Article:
White Bronze
A Diffusion of
Canada and the United States seems to question the validity of at least some of these arguments. By
placing the arguments within a Diffusion of Innovations framework (Rogers, 2003), we can reconcile
some of these arguments, further examine them in terms of elements of marketing strategy, and
perhaps better understand the company’s fortunes. Further, by working through an historical example
of innovation diffusion, we may also identify boundary conditions to the application of the theory.
A Diffusion of Innovations Perspective
One of the most frequently cited theories of how innovations spread through a society is that of Everett
M. Rogers [2]. Rogers’s framework, as detailed in the 5th edition of his book, Diffusion of Innovations
(2003), meshes well with marketing theory. For example, Rogers’s description of the innovation
development process beginning with the recognition of a (consumer) need or problem is closely
aligned with the traditional marketing concept, and descriptions of the product development process
(Kotler, et al., 2011). His theory has been used extensively in management research, including in the
marketing discipline.
Rogers (2003, p. 5) defines diffusion as, “the process in which an innovation is communicated
through certain channels over time among the members of a social system.” He identifies five
attributes of innovations (relative advantage, compatibility, complexity, trialability and observability)
and their influence on the rate of adoption. He also details marketing actions that can be taken (e.g.,
offering an incentive to speed adoption, the positioning of an innovation relative to existing products).
The full paper applies various aspects of the Rogers framework to facilitate understanding of the
failure of white bronze grave monuments to reach critical mass.
Data Sources
The business records for the St. Thomas White Bronze Company of St. Thomas, Ontario and its parent
company, Monumental Bronze Co. of Bridgeport, Connecticut, have not been found and may no
longer exist (Rotundo, 1989). Researchers must turn to other records in order to piece together the
companies’ histories: contemporaneous accounts in local newspapers, city directories from the time
period, business records of companies who did business with the focal companies, local histories,
promotional materials (e.g., catalogs), and white bronze monuments themselves. In addition to
traditional microform sources, many of these records have now been digitized and made available
through sources which are somewhat unusual for marketing history researchers such as the searchable genealogy database. Family historians and others interested in recording and
preserving local history have also made a wealth of photographic materials available via the Internet.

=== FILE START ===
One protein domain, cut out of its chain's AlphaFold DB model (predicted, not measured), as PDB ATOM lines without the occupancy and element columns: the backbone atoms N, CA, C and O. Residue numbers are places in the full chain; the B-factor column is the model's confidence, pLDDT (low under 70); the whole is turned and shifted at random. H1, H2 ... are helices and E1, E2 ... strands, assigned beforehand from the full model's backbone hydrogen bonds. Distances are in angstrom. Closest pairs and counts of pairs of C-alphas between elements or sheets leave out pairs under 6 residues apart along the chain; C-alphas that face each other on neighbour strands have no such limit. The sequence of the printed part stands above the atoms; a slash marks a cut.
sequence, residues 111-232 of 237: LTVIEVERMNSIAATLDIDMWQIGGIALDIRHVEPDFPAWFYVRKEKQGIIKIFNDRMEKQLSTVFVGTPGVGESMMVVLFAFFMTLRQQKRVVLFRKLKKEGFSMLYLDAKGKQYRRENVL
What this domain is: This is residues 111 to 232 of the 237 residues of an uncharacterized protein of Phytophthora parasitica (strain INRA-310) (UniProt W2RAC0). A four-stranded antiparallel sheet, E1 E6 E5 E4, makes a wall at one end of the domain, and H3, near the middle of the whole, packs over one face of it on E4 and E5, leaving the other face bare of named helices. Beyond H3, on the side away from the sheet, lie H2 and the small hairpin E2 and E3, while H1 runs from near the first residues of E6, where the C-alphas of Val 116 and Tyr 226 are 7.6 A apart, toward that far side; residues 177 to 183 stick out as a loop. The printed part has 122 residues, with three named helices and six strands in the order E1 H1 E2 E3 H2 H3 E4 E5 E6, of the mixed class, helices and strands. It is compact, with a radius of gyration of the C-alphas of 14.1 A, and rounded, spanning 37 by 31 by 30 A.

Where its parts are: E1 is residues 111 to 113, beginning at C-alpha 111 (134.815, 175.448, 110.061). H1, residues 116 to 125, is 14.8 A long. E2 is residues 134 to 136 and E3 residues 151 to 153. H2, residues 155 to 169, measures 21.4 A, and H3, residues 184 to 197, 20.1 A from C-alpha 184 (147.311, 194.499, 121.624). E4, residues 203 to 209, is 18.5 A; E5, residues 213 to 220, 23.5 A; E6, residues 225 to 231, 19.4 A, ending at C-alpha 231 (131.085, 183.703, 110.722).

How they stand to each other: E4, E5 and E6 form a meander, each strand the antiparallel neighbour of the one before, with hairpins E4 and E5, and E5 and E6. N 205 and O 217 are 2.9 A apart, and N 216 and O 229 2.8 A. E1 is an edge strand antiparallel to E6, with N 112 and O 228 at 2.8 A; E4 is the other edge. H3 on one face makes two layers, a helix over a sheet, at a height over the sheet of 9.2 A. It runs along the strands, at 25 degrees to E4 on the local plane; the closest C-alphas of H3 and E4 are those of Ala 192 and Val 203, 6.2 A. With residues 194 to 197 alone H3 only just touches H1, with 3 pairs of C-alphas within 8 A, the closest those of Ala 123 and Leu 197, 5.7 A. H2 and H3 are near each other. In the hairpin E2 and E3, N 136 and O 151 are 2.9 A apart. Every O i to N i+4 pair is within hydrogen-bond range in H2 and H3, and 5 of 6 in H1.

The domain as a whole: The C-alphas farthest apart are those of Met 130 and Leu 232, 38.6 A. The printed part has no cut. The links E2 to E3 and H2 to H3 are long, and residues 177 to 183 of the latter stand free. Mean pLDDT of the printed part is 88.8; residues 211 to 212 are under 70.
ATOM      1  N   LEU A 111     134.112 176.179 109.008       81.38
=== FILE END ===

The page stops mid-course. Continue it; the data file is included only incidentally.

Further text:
All of these sources have been tapped in order to create the research account but, in addition, I had
access to a rather unique collection of industry journals addressing the concerns marble and granite
monument wholesalers and retailers, such as The Monumental News and Stone, recently assembled and
held in the Archives and Research Collections at Carleton University, in Ottawa, Ontario.
[1] The parent company, Monumental Bronze Co., sold a prodigious number of Civil War soldier
statues (both Union and Confederate) after the American Civil War and, along with its subsidiaries,
enjoyed a similar success with sales of grave markers (Grissom, 2009).
[2] A search using the ‘cited reference search’ feature of the Web of Science database on January
13, 2013 revealed 3,226 citations across multiple scholarly literatures.
Sample References
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Elliott, B.S. (2011), “Memorializing the Civil War Dead: Modernity and Corruption under the Grant
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CHARM 2013
Fan, J.X. and Zick, C.D. (2004), “The Economic Burden of Health Care, Funeral, and Burial
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The St. Thomas
White Bronze
A Diffusion of
Plate 1. White Bronze
monument, Yarmouth, N.S.
Plate 2. Detail of monument showing
Plate 3. Monument dates to 1890 Plate 4. Maker’s mark: White Bronze Co.
St. Thomas Ont.
ResearchGate has not been able to resolve any citations for this publication.
Full-text available
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Looking for Old Ontario: Two Centuries of Landscape Change
  • T F Mcilwraith
McIlwraith, T.F. (1997), Looking for Old Ontario: Two Centuries of Landscape Change, University of Toronto Press, Toronto, Canada.